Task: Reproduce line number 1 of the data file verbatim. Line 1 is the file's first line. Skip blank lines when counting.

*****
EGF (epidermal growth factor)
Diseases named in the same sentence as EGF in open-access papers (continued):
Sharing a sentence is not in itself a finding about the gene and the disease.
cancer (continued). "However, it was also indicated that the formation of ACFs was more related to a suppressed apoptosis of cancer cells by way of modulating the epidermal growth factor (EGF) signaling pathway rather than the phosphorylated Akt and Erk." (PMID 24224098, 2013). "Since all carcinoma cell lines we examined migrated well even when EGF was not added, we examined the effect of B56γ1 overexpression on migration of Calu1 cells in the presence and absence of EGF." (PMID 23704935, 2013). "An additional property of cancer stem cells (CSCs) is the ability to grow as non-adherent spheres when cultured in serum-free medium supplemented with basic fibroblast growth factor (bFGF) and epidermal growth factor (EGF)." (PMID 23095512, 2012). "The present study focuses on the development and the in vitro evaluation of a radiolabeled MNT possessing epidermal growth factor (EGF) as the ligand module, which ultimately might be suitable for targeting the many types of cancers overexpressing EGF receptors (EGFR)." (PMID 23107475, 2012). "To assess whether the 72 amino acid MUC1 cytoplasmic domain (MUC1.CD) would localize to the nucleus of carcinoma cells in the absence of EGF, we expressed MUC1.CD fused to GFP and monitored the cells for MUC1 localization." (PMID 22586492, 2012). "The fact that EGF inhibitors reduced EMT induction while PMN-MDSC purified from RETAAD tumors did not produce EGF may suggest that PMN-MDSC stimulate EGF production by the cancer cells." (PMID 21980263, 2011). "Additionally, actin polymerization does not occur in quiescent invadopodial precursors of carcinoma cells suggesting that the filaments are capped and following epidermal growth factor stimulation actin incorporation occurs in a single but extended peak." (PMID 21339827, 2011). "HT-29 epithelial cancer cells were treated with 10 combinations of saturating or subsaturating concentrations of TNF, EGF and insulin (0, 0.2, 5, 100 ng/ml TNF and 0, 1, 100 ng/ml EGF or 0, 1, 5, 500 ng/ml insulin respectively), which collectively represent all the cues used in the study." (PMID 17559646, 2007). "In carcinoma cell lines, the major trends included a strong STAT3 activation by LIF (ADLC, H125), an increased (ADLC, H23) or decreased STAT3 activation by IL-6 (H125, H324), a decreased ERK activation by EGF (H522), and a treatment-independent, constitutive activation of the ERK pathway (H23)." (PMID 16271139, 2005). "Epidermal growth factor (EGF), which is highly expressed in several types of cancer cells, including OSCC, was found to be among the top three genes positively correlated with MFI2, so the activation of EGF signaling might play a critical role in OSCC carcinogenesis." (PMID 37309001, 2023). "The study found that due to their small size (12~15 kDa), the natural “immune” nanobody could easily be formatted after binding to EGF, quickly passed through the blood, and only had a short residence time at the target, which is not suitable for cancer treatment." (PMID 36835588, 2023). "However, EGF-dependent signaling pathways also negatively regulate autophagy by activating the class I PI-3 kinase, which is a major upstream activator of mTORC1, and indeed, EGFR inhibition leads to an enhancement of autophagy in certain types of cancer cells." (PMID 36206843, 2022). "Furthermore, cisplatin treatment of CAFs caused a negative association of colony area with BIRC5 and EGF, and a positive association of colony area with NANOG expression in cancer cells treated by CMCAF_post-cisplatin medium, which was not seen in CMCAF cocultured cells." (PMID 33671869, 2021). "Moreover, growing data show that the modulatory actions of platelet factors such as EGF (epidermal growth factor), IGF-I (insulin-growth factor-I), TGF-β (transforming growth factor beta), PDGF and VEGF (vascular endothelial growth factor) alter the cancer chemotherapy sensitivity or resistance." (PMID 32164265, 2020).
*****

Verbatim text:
EGF (epidermal growth factor)